Age-related macular degeneration (AMD) is the most common cause of legal blindness in the elderly in developed countries and a leading cause of blindness worldwide. A growing body of evidence supports protective roles for nutritional factors, including the carotenoids lutein (L) and zeaxanthin (Z), which concentrate in the fovea to form the macular pigment, and omega-3 (?-3) fatty acids. However, the typical American diet is low in these nutrients and therefore, there is an urgent need to better understand the role that these nutrients play in retinal aging and disease and their potential to reduce the risk of AMD. Only nonhuman primates with a macula and fovea provide an accurate translational model to address this issue. We have available three exceptional resources: groups of aging macaque monkeys with life-long controlled diets devoid of L and Z and providing either adequate or deficient ?-3 fatty acid content, and showing signs of early AMD; aging monkeys fed diets high in fat and sugar and mimicking the typical American diet; and a large colony of aging macaques fed a healthy diet to address the effects of normal aging. Comparison of these groups of animals provide a truly unique opportunity to understand the roles of dietary factors in retinal aging and disease. This proposal will use these unique resources to address the following aims: 1) Define the relationships in vivo among macular pigment and metrics of macular health in primate eyes across the lifespan and across a wide range of dietary histories including including life-long absence of L/Z. 2) Define the relationships ex vivo among L/Z, the molecular components of lipofucsin, retinal morphology and diet-related retinal pathology, and correlate these findings to the corresponding measurements obtained in vivo. Collectively, these aims will quantify longitudinal changes in macular pigment and the concentration and distribution of components of lipofuscin in the retina and RPE, will characterize changes in retinal structure with age and retinal disease, and will correlate these measurements between in vivo and ex vivo assessment modalities to enhance the interpretation of in vivo imaging. We expect the outcome of the proposed work to have a significant impact on the understanding of the role of macular pigment and dietary fat in aging and retinal diseases including AMD. We also expect to provide data critical to the current controversy on the role of lipofuscin components in AMD. Our studies also will provide exceptional opportunities to examine the evolution of retinal aging and disease, as well as to obtain high quality clinicopathological correlations in multiple metrics of retinal health. Because of the highly translational nature of these nonhuman primate studies, they are expected to have a significantly high impact on understanding the role of nutrition in maintaining retinal health and prevention or treatment of retinal disease.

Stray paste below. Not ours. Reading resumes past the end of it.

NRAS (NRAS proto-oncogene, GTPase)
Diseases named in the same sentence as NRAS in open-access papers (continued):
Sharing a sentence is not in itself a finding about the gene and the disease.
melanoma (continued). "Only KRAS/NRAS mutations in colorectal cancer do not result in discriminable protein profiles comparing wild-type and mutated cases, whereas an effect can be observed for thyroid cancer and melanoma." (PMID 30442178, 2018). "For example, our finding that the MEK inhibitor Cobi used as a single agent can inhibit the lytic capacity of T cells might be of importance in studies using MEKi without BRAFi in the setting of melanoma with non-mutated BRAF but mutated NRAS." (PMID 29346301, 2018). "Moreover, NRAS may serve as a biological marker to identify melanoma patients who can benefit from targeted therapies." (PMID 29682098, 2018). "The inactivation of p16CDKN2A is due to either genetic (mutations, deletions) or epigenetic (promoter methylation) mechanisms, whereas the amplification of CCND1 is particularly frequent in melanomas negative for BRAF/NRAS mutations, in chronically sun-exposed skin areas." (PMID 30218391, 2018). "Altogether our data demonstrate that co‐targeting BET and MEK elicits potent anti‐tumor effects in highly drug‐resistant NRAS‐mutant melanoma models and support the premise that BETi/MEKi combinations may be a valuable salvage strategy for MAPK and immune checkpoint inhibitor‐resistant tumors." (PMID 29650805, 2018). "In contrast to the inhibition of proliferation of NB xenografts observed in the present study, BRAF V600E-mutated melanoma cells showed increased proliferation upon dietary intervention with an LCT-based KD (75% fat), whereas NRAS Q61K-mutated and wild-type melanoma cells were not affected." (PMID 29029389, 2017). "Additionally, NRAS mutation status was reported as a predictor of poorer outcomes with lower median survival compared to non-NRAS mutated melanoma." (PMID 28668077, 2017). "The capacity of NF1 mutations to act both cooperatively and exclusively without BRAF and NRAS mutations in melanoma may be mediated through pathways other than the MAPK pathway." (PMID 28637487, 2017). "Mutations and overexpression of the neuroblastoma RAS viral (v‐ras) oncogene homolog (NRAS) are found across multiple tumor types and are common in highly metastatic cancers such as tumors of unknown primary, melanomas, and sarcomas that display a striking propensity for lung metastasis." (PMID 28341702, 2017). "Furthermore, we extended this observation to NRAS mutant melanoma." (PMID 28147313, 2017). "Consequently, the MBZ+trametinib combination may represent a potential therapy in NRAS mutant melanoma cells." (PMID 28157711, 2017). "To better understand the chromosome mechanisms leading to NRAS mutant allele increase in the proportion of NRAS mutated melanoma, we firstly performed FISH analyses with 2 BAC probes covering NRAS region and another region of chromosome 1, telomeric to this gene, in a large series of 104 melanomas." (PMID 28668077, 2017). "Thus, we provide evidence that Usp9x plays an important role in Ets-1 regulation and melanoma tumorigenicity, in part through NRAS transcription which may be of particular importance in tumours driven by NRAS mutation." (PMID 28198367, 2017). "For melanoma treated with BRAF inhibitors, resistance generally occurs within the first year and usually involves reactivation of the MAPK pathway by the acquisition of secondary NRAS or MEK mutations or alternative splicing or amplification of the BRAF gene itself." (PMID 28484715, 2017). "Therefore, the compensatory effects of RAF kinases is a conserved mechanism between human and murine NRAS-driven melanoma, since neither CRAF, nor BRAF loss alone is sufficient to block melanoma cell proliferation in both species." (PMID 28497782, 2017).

The proposed project is relevant to public health because the typical American diet is high in fat and low in carotenoids and omega-3 fatty acids, and these nutritional factors modulate the risk of age-related macular degeneration (AMD), the most common cause of legal blindness in the elderly in developed countries and a leading cause of blindness worldwide. The objective of this project is to determine the effects of these dietary factors on retinal aging and the development of age-related retinal disease, and to examine mechanisms of these effects. The results of these studies will provide direct evidence for the importance of these nutritional factors in maintaining retinal health and preventing advanced retinal disease, and will reveal new targets for therapeutic intervention.